Use this URL to cite or link to this record in EThOS: https://ethos.bl.uk/OrderDetails.do?uin=uk.bl.ethos.771079
Title: The genetic and cell free DNA characteristics of soft tissue sarcomas
Author: Eastley, Nicholas C.
ISNI:       0000 0004 7656 2229
Awarding Body: University of Leicester
Current Institution: University of Leicester
Date of Award: 2019
Availability of Full Text:
Access from EThOS:
Access from Institution:
Abstract:
Soft tissue sarcomas (STSs) are a group of rare, malignant tumours with a relatively poor prognosis. Although they have been broadly classified as complex or simple based on their karyotype, only a few studies have investigated the genetic characteristics of STSs in detail. To further explore STS genomics we analysed a group of primary STSs using Illumina Next Generation Sequencing. This analysis revealed several characteristics of the analysed tumours including 1) a low single nucleotide variant and insertion/deletion mutational burden, 2) a high number of recurrent amplifications/deletions, 3) significant inter-tumoural heterogeneity regardless of histopathological classification and 4) complex genotypes in the vast majority of STSs analysed. Currently no circulating STS biomarkers exist. Short fragments of DNA termed cell free DNA (cfDNA) can be found in the bloodstream. Some cancer patient cfDNA is tumour derived (circulating tumour derived DNA / ctDNA) and in several malignancies this ctDNA appears to correlate with disease behaviour. Despite this, very few studies have investigated STS patient cfDNA/ctDNA. To address this paucity of work we next used quantitative PCR, semiconductor targeted NGS and digital droplet PCR to characterise the cfDNA/ctDNA characteristics of two groups of metastatic and non-metastatic STS patients. This analysis revealed elevated cfDNA levels in the metastatic patients, which weakly correlated with disease burden suggesting a potential diagnostic role. Overall ctDNA was also identified in 27% (non-metastatic) - 36% (metastatic) of the analysed patients suggesting either that 1) the experimental approach used was not specific enough to detect ctDNA in tumours as genetically heterogeneous as STSs, or that 2) not all STSs shed ctDNA. Moving forwards although this analysis highlights a potential role for the use of ctDNA profiling in STS patients, it has also identified several significant challenges that must be addressed before ctDNA can be proposed as a realistic source for novel biomarkers.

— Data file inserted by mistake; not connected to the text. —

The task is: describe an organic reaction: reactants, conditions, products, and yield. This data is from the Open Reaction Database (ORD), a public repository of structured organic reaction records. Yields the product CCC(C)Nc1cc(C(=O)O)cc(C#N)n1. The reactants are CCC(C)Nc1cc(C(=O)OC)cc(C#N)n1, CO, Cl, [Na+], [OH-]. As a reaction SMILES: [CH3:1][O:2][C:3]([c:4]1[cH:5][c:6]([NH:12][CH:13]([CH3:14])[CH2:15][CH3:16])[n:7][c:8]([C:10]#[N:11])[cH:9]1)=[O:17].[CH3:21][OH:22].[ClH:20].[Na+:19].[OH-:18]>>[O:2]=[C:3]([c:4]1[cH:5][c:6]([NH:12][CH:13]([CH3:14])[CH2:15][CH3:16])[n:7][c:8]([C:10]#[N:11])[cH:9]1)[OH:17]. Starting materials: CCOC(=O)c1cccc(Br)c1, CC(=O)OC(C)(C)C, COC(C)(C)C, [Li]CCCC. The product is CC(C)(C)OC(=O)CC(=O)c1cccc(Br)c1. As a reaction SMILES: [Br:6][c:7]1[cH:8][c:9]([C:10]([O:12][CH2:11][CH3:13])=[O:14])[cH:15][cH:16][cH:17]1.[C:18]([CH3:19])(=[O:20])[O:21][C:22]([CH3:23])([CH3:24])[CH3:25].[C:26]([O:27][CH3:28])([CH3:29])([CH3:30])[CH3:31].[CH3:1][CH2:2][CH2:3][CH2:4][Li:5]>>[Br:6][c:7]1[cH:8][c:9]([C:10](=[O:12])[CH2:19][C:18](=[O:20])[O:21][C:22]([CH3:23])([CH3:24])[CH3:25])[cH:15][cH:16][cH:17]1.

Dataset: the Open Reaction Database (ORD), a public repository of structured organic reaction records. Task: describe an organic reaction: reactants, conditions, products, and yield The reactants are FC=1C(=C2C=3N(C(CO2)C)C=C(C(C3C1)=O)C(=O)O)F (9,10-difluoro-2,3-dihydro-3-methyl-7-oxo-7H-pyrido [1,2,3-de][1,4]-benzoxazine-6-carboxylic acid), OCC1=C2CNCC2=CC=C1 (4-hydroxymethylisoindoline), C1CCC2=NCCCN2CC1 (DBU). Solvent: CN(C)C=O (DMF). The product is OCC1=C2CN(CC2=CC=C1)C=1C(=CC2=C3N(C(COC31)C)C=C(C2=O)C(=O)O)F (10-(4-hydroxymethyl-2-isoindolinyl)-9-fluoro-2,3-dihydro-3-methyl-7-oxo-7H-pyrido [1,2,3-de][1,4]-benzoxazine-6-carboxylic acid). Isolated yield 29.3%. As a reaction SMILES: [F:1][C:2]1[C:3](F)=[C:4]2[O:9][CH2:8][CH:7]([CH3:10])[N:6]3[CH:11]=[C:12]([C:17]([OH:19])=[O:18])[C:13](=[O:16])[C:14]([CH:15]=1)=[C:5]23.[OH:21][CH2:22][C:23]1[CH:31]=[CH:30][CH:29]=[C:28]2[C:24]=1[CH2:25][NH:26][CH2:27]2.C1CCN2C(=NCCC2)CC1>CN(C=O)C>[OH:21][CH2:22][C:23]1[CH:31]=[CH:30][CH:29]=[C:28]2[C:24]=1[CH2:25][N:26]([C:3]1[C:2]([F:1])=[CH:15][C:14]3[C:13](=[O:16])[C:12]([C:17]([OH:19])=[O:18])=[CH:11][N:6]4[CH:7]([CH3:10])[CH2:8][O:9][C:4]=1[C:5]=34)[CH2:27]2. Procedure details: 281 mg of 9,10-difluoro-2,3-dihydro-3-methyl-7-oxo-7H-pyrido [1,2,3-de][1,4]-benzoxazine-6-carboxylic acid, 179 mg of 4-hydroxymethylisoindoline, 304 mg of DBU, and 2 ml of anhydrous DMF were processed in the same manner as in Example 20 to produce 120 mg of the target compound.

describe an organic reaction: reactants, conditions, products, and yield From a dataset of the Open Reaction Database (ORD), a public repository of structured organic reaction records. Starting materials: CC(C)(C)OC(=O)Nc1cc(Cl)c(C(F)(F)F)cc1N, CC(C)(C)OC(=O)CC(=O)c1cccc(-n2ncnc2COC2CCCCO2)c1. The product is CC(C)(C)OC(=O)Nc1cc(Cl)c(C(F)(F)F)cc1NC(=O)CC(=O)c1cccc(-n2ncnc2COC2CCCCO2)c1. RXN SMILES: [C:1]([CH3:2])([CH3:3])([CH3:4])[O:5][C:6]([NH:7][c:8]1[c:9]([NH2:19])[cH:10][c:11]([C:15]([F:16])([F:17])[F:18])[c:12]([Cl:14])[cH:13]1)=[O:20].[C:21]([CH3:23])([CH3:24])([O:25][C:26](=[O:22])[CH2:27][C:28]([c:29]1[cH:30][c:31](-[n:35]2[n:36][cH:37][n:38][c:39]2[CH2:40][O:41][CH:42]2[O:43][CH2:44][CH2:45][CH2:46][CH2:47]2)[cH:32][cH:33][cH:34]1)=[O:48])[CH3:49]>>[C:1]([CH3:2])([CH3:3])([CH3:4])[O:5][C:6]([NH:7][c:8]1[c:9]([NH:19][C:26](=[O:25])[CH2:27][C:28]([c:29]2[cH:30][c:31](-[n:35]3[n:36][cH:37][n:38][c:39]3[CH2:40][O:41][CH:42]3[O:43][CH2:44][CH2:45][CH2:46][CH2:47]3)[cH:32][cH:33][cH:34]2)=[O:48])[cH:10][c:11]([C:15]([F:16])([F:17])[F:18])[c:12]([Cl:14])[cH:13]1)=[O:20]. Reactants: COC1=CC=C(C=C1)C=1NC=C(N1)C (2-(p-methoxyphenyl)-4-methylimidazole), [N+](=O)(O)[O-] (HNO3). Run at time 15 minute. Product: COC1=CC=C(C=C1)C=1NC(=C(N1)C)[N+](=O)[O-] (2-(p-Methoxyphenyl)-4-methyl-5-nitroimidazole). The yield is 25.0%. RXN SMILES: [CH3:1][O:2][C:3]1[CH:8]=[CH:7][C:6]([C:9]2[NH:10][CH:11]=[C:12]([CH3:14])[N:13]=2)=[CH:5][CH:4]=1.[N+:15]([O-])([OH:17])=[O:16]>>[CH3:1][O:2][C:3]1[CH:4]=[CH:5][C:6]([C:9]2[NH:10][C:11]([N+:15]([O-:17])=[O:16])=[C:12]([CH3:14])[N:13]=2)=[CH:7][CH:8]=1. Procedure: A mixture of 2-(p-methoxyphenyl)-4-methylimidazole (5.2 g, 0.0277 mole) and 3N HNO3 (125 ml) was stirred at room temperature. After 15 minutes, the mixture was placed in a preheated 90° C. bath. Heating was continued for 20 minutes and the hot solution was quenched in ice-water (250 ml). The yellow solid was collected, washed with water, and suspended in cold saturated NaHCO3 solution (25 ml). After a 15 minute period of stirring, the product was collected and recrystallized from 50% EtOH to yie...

Supervisor: Royle, Nicola ; Ashford, Robert ; Shaw, Jacqui ; Esler, Claire Sponsor: Not available
Qualification Name: Thesis (Ph.D.) Qualification Level: Doctoral
EThOS ID: uk.bl.ethos.771079  DOI: Not available
Share: